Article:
A lot of writers describe how, from time to time, they get stuck in their novel and detail their strategies to surmount the obstacle. The unspoken fear may well be that the blockage will perdure and the story will get stranded and go unfinished. In such circumstances, persistence is often presented as a virtue, especially in the face of procrastination. But pushing forward may not be the best strategy. What if being stuck is the story’s way of telling the writer she’s going the wrong way? It just happened to me. I wanted my character to win a fight with a thug that had deliberately waylaid her. Her situation was pretty hopeless. Not only did she not have the build to triumph against such a hardened nut, but she was an ardent advocate of non-violence. Try as I would, I couldn’t write the scene. I kept searching for a clever slight-of-hand that would enable her to win, preferably without fighting. It was only when I resolved to let her lose that the blockage dissolved and I was able to finish the chapter. I’m not sure yet, but I suspect she had to fail for her story to move forward.
Having said that, letting a story develop is not without discipline. Experience shows that some things work, others don’t. This applies to word choice, punctuation, sentence structure, dialogue, the overarching narrative,… Just to give an example of one such ‘artful’ constraint – for which I am grateful to MJ Holmes – concerning what could be called ‘narrative distance’. The depth and breadth of a novel can be greatly enhanced by moving in and out from an intimate perspective to a much wider societal or historic anchoring of action. Now, this distance necessarily shrinks when the action heats up. You want the reader to be engrossed in what is happening, not distracted by background descriptions. So doing, you enhance the telling and the impact of the story, but do not constrain or dictate its direction.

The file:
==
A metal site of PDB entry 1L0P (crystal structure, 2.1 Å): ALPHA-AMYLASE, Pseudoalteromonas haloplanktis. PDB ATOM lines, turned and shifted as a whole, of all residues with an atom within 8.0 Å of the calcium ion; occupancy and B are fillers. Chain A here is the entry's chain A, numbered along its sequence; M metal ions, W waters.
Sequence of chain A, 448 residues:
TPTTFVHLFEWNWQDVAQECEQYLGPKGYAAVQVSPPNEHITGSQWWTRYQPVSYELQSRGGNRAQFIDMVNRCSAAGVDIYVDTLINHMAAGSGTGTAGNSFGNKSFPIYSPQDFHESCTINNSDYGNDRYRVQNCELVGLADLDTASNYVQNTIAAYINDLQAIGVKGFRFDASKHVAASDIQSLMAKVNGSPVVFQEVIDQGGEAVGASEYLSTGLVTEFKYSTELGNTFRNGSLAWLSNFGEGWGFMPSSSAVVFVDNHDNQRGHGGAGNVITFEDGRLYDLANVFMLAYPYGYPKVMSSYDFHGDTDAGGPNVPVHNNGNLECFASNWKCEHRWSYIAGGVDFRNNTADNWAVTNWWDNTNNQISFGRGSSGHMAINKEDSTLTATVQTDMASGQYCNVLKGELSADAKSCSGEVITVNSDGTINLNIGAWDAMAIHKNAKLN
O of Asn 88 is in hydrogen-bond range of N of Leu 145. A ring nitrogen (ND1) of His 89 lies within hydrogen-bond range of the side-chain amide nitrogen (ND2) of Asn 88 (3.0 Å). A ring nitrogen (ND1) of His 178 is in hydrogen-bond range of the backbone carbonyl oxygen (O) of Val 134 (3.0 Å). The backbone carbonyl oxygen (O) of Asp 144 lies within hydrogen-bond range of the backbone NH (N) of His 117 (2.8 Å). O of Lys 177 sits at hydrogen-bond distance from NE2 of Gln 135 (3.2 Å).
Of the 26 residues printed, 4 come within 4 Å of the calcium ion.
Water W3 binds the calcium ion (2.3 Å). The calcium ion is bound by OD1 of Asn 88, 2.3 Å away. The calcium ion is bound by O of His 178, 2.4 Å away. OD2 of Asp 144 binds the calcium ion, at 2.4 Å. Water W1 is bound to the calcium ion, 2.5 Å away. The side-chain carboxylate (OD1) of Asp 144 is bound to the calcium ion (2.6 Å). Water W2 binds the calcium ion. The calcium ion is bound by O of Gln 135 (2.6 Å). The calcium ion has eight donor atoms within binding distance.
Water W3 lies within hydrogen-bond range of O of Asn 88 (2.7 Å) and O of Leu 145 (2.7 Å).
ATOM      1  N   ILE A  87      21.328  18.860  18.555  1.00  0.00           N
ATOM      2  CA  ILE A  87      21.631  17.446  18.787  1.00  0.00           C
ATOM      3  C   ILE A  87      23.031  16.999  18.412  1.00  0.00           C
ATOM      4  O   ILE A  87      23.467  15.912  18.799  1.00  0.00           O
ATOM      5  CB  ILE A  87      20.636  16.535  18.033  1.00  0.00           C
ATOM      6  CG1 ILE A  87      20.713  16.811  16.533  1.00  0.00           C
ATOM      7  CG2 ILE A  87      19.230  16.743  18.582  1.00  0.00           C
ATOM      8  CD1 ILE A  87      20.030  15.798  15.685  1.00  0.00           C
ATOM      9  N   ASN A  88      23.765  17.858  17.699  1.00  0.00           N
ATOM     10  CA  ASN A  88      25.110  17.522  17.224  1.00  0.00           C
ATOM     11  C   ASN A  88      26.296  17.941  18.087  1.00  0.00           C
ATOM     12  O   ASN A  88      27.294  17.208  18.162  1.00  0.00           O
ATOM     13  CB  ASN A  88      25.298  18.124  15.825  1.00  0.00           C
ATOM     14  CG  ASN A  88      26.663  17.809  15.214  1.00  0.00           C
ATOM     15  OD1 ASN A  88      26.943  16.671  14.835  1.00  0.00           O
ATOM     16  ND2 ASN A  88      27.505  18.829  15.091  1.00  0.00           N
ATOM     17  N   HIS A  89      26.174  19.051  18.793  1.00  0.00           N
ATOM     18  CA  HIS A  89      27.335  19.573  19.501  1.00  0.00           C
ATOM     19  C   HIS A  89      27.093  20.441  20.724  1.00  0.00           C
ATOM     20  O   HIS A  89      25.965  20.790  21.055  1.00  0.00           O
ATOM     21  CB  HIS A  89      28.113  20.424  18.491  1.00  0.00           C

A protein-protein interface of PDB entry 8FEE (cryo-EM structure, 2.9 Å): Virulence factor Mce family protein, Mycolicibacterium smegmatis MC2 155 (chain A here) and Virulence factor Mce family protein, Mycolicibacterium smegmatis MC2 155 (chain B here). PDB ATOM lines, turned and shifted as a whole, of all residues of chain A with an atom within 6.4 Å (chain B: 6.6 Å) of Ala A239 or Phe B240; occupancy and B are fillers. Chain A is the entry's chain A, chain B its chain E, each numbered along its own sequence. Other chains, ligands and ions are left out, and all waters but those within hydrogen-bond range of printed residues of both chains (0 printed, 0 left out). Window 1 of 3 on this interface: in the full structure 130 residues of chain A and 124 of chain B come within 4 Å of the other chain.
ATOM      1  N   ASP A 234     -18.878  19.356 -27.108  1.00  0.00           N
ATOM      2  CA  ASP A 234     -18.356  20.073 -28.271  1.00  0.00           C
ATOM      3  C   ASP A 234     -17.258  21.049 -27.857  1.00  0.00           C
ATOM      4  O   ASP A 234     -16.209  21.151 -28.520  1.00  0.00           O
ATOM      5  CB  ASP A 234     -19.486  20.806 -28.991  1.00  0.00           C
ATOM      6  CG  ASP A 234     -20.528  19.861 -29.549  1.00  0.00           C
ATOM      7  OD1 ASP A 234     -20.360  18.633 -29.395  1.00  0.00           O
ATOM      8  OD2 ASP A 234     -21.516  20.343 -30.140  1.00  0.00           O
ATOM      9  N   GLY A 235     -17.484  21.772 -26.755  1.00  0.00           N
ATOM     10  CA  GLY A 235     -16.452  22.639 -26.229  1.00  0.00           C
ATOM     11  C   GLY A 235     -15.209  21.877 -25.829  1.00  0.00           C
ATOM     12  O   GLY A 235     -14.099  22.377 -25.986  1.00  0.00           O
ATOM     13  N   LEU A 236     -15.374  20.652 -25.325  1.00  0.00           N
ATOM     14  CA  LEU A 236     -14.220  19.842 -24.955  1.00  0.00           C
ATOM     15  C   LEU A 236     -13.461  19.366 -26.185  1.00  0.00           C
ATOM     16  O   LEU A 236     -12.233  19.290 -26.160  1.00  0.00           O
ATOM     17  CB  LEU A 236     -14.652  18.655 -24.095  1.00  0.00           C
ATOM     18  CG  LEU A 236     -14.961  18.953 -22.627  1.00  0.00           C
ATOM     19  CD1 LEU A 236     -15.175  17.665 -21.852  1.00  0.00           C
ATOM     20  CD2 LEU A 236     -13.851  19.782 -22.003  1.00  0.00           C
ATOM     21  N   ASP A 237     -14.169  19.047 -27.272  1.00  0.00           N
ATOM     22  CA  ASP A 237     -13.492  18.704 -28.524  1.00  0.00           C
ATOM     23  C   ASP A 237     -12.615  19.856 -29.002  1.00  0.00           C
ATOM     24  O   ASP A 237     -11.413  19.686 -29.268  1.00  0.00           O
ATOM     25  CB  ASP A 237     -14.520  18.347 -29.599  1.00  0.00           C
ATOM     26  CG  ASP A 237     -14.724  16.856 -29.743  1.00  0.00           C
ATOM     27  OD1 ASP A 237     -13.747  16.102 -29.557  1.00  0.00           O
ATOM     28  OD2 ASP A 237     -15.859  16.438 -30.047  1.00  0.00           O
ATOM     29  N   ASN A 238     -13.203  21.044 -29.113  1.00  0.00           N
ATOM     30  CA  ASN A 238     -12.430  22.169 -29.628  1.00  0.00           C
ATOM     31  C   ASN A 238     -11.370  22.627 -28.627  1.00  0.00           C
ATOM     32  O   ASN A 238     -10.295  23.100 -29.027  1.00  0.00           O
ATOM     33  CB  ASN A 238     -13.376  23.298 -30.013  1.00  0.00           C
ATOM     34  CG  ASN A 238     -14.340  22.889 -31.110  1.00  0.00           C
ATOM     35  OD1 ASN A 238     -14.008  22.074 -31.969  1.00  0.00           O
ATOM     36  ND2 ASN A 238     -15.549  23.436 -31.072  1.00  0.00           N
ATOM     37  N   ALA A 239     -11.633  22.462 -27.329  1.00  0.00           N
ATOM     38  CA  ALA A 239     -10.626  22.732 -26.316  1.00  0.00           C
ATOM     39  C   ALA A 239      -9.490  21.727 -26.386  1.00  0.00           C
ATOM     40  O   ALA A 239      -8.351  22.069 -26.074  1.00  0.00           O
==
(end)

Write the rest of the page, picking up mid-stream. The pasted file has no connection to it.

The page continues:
In other words, a wealth of experience, know-how and knowledge conditions and enhances a story as it naturally grows and develops following the path it alone can dictate.
In response to the claims of a man on Twitter, a number of women insist male authors can’t create authentic female characters. But is their generalisation right?
Their point of view was echoed in a Huffington Post article quoting a series of Twitter posts in which women authors describe themselves as they imagined a male author would. Here’s an example.
I had big honking teeters, just enormous bosoms, and I thought about them constantly as I walked down the street, using my legs (thick, with big shapely calves), but never not thinking about my enormo honkers,
Talia Lavin on Twitter
For the most part, the examples given appear exaggerated, employing caricature in a desire to drive home a point and get a laugh. So saying doesn’t contradict the fact that a lot of men sadly fit the bill with their limited and limiting depiction of women. Perhaps it is the implicit generalisation that includes all men which needs to be challenged.
That said, the underlying statement that many male authors can’t write from a female perspective had me doubting. I hurried to check my own books and how I wrote from a female point of view. Here’s an example of a seventeen-year-old character in my latest novel, Stories People Tell, describing herself shortly after escaping from a well-known politician who tried to force her to kiss him.